on Torture Bucheery said that the visit has not been cancelled,
but rather postponed due to organisational reasons, adding that
official Bahrain is looking forward to arranging a new convenient
date for the visit. He expressed hope that the High Commissioner
would refer, when commenting on Bahrain, to the escalating level
of violence and vandalism and would offer clear condemnation to
such terrorist acts.
|Human Rights Council - Geneva
As for the ban on demonstrations in the Capital (Manama), Bucheery
explained that banning demonstrations and assemblies or restricting
their spaces is a decision based on valid legal grounds and does
not constitute any restriction on the freedom of expression and
peaceful assembly. Imposing certain rules for the sake of national
security and public order, he added, does not contravene with the
freedom to exercise these rights, stressing that no human rights
activist or defender has faced any harassment over their activities
as long as they abide by the law.
Responding to the statement presented at the Human Rights Council
by the 47 countries, Dr. Bucheery said that the statement, though
complimented Bahrain on the constructive steps it has taken, failed
to acknowledge many of the efforts Bahrain has exerted and has distorted
the true image of the country .He described the statement as lacking
in objectivity and impartiality as far as presenting the reality
of the situation in Bahrain is concerned. On the issue of the stripping
of the nationality from some citizens, Bucheery explained that the
decision was taken for certain national security considerations.
ON the National Dialogue, he reiterated Bahrain’s pledge to continue
encouraging political reconciliation through the resumption of the
National Dialogue sessions, and he appealed for Bahrain to be allowed
the opportunity and the favourable atmosphere to carry on implementing
Bassiouni’s recommendations and conclude the National Dialogue instead
of sending the wrong signals and messages that could only drive
thing to the opposite and negative direction.
The way out of the mistrust:
The International human rights community keeps receiving contradictory
messages from Bahrain. As soon as officials on both sides begin
building trust, new issues arise and cooperation is hindered. It
is clear now that countries and international human rights organisations
want assurances that:
1/ there is a seriousness in addressing issues of concern and
that no new issues would suddenly emerge.
2/ their statements expressing concerns are receiving the appropriate
attention from human rights officials in Bahrain, and not being
ignored or unappreciated. Unfortunately, these statements, letters
and reports are always being ignored.
3/ there is a transparency, seriousness and respect when dealing
with human rights community, especially the OHCHR.
4/ human rights officials in Bahrain should understand the mechanisms
at work in the Human Rights field and recognise the value of cooperation
in that respect, as well as understand the abilities of NGOs in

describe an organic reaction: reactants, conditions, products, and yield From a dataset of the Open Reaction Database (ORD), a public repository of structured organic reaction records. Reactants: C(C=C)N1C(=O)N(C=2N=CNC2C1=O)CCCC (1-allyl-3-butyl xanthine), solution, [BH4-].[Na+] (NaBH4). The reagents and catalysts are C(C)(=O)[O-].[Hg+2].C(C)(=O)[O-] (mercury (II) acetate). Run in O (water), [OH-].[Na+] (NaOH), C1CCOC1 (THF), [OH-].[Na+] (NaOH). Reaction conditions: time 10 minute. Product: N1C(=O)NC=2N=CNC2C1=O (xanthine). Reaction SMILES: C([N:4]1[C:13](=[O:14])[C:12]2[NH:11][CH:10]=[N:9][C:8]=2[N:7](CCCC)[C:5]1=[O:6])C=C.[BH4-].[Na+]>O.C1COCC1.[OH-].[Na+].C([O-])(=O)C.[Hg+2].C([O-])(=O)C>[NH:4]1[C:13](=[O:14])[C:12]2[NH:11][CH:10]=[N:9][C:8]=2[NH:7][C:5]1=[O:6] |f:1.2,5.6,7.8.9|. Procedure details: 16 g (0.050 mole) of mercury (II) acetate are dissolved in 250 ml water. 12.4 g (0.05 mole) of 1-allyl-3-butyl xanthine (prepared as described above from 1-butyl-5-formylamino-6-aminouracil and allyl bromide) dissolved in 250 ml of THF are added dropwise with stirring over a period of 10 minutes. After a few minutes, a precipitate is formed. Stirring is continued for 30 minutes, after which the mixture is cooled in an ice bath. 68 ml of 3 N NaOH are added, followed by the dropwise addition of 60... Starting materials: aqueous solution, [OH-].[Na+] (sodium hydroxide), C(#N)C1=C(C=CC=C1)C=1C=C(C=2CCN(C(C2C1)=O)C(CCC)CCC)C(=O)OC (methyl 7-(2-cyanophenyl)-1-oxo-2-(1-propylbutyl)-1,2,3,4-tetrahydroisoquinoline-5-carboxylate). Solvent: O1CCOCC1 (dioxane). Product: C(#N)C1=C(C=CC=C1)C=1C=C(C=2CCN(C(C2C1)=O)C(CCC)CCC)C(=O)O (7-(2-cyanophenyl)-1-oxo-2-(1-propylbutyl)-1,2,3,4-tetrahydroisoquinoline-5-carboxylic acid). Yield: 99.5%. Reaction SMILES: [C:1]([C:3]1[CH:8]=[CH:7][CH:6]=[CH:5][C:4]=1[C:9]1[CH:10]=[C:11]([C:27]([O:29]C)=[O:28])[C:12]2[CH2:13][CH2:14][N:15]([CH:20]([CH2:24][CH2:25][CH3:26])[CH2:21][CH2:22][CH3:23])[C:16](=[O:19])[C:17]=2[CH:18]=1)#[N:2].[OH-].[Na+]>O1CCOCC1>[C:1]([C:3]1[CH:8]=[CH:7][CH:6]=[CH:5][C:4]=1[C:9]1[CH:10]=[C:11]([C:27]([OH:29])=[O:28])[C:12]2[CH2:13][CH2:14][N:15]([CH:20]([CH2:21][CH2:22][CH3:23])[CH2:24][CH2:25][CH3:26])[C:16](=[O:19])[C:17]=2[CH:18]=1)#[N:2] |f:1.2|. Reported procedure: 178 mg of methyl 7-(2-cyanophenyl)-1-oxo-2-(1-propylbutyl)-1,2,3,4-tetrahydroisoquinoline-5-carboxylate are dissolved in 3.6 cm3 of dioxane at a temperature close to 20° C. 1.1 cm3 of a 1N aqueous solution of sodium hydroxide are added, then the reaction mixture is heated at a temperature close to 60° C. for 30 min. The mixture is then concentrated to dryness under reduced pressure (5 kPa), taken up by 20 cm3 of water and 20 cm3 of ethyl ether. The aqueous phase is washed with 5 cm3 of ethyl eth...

influencing political decisions.
5/ human rights officials in Bahrain should not provoke human
rights organizations by fabricating news, misquoting their officials
or incorrectly presenting their positions .
There are indications that many countries and human rights organizations
are preparing to increase their pressure on Bahrain during the 25th
forthcoming coming session in Geneva in March 2014. Contrary to
the prevalent view held by the Bahraini Human Rights Ministry that
the HC’s speech and the statement of the 47 countries and other
statements have no legal consequences, the general mood in the corridors
of the International Human Rights quarters is that there should
be a call for the convening of a special session at the UNHRC to
discuss the Human Rights situation in Bahrain , and to prepare a
draft resolution that would openly condemn Bahrain and could include
a decision to appoint a Special Rapporteur and conduct an international
investigation over alleged violations .
A positive initiative is what the Human Rights Community, scheduled
to convene in March 2014, would expect from Bahrain’s Human Rights
Minister. Such positive initiative, which could water down some
of the criticism Bahrain is facing may include the following:-
- Bahrain should quickly take the initiative to improve its
relations with the OHCHR, and reactivate its cooperation with
it. It should renew its invitation to the High Commissioner
Navi Pallay to visit Bahrain. The significance of such steps
combined with the regaining of the Commissioner’s confidence
is that they would give Bahrain’s efforts International credibility,
bearing in mind that the OHCHR is able to assist Bahrain in
finding solutions to its human rights problems.
- Reaffirming Bahrain’s willingness to receive the Special
Rapporteur on Torture.
- Improving relations with international human rights organizations
and allowing them to visit Bahrain. Failure in this respect
would indicate that the human rights situation is not as it
should be. No country that respects Human Rights would sustain
tensed relations with international human rights organizations.
Bahrain should choose either to cooperate with these organizations
despite all the pressure or ignore them, which could prove to
be a short lived option.
- Improving the Government’s relations with Bahraini civil
society organizations, which are perceived abroad as basic partners
in any human rights efforts or programmes.